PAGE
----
Saudi Journal of Kidney Diseases and Transplantation

LETTER TO THE EDITOR
Year
: 2020  |  Volume : 31  |  Issue : 3  |  Page : 697--698

Author's reply


Ehsan Valavi1, Majid Aminzadeh2,  
1 Department of Pediatric Nephrology, Chronic Renal Failure Research Center, Ahvaz Jundishapur University of Medical Sciences, Ahvaz, Iran
2 Division of Pediatric Endocrinology and Metabolism, Hyperlipidemia Research Center, School of Medicine, Ahvaz Jundishapur University of Medical Sciences, Ahvaz, Iran

Correspondence Address:
Ehsan Valavi
Department of Pediatric Nephrology, Chronic Renal Failure Research Center, Ahvaz Jundishapur University of Medical Sciences, Ahvaz
Iran




How to cite this article:
Valavi E, Aminzadeh M. Author's reply.Saudi J Kidney Dis Transpl 2020;31:697-698


How to cite this URL:
Valavi E, Aminzadeh M. Author's reply. Saudi J Kidney Dis Transpl [serial online] 2020 [cited 2020 Sep 30 ];31:697-698
Available from: http://www.sjkdt.org/text.asp?2020/31/3/697/289459


Full Text



To the Editor,

In response to the letter of Professor Al- Mendalawi regarding our research article entitled “Changes in Body Mass Index after Pediatric Renal Transplantation,” it is a challenging issue concerning about necessity of individual growth chart for each population.

First, we thank Tanner and colleagues for their idea and preparing such a great tool for the control and follow-up of children and adolescents during the most dynamic changes in anthropometric indices.

As we know (except in congenital or severe chronic disorders), one single visit and one point on the curve could not be indicative of child health. Instead, having at least two-time examination with a minimum 6-month interval is preferred to 1) calculate growth velocity; and 2) evaluate changes in weight to height proportion (BMI change) and is more informative. In other words, change in Z-score over time is more valuable than a single time Z-score calculation.

In our study, we used some definitions like thin or obese to explain the much simpler change in patient’s condition over the course of treatment. Using a local curve however may change the number of each group but if we change the way of result analysis as change in the median or mean of all Z- scores or making graph lines for each case Z-score from before to after treatment, in this case type of curve has no intervention.

However having a local curve may be useful in screening (aim of Kelishadi’s study[1]) and an Iranian child may have different height percentiles on local curve compare to WHO curve; but in longitudinal follow ups that we need in health assessment having a growth line quite parallel to the WHO curve (whatever in north Europe or Far East) is the most powerful indicator of normal growth.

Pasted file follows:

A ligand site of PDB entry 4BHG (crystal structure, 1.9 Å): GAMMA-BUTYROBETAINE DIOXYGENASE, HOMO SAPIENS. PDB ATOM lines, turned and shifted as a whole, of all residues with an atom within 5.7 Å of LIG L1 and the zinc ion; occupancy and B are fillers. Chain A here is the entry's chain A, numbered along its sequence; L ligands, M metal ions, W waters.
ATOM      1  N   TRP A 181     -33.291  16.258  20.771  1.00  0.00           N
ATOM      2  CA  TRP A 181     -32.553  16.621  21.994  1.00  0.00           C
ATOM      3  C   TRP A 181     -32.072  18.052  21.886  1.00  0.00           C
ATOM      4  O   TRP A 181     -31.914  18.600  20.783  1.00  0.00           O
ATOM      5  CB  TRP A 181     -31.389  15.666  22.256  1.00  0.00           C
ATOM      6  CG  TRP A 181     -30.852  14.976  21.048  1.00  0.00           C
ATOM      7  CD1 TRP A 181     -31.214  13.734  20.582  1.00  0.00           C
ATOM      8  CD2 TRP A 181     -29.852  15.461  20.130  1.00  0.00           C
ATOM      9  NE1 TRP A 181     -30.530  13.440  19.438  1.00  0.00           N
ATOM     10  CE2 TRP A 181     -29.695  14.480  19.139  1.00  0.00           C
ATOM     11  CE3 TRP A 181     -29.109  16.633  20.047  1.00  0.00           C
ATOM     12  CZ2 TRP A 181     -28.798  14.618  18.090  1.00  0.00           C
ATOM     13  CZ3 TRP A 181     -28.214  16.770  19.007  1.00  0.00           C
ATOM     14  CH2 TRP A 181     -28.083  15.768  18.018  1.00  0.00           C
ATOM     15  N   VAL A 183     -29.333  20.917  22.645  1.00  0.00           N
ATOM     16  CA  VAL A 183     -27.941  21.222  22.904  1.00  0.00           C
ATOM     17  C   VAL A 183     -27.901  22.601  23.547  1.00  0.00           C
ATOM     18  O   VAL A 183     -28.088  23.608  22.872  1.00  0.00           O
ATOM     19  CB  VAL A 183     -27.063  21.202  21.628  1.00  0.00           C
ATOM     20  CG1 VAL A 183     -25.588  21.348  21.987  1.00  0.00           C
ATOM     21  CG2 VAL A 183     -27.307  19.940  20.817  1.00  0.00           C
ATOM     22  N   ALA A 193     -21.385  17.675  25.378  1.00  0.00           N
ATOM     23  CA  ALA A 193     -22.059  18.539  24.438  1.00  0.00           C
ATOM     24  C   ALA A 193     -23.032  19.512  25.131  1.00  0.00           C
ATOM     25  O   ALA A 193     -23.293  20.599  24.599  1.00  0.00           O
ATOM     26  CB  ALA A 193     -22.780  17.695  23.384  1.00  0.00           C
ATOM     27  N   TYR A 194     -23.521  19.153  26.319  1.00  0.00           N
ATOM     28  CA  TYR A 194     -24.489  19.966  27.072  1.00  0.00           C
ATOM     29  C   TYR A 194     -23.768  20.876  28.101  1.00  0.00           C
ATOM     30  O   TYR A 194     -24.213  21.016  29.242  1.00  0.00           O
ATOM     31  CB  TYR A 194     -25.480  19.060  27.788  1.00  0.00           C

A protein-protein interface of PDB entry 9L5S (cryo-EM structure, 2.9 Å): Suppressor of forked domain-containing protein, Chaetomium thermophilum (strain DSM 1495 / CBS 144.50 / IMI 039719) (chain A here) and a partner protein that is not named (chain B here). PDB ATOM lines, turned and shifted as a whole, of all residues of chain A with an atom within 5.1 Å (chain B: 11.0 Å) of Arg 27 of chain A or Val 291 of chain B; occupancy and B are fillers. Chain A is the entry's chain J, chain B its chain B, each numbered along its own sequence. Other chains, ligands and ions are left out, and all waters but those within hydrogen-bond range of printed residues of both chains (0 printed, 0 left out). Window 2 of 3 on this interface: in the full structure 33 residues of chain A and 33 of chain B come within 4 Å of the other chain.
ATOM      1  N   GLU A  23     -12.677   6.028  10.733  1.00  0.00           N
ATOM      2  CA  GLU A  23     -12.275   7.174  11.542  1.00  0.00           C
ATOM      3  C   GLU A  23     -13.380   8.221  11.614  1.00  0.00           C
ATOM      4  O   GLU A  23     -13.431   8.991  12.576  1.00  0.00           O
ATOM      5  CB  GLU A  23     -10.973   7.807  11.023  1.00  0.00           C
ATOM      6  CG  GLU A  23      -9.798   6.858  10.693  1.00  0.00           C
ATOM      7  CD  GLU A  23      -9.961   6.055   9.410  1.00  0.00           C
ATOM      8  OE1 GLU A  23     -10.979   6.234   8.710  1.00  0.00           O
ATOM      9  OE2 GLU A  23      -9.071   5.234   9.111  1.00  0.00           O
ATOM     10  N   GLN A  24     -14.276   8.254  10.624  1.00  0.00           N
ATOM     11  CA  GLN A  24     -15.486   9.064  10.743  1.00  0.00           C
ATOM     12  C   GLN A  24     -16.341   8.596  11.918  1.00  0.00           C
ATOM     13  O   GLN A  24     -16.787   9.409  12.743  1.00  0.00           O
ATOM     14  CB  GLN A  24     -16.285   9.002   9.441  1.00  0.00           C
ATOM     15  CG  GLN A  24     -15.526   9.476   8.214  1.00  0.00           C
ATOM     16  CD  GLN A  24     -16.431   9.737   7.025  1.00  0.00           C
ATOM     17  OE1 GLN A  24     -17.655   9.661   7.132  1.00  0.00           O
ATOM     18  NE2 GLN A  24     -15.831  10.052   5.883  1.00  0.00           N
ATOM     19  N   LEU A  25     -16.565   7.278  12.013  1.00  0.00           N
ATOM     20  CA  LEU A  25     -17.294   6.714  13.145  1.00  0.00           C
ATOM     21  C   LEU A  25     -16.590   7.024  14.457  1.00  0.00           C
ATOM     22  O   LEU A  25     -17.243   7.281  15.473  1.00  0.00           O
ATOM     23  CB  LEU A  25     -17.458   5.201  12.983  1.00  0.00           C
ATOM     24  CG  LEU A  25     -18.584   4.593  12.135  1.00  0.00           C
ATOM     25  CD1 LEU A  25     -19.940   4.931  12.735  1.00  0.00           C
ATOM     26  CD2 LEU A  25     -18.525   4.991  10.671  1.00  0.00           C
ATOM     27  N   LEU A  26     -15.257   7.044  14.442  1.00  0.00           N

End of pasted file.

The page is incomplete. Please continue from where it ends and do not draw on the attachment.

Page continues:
Based on the above facts:

  1. Kelishadi has not compared their percen-tile with the WHO one if they were significantly different
  2. Important point is that Kelishadi’s study has provided only one series of percentiles for each year (because of small case number- near only 20 child per year in each province for each sex) while we could find a detailed data for each year and month (12 data series for each year) in WHO site that made us able to precisely evaluate changes of BMI Zs (for example from 7 years 4 months old pretreatment to 10 years, 3 months posttreatment).


An interesting longitudinal study that we think is more reliable performed by Amirhakimi[2] found no significant difference between the Iranian and WHO curve. This was a valuable result because the author has followed a group of completely healthy small children among a normally distributed population up to late adolescence that makes that more reliable.

Finally, to the best of our knowledge, neither health ministry nor researchers (even Kelishadi’s et al) do not use these local findings as to the reference for screening in health centers or national standards for cohorts or other researches like what we did. The software used by ministry health centers all over the country still using WHO data.

References

1Kelishadi R, Qorbani M, Hosseini M, Bahreynian M, Djalalinia S, Motlagh ME, et al. Percentiles for anthropometric measures in Iranian children and adolescents: The CASPIAN-IV study. J Pediatr Endocrinol Metab 2016;29:1069-76.
2Amirhakimi GH. A longitudinal growth study from birth to maturity for weight, height and head circumference of normal Iranian children compared with Western norms: A standard for growth of Iranian children. IJMS 2003;28:9-16.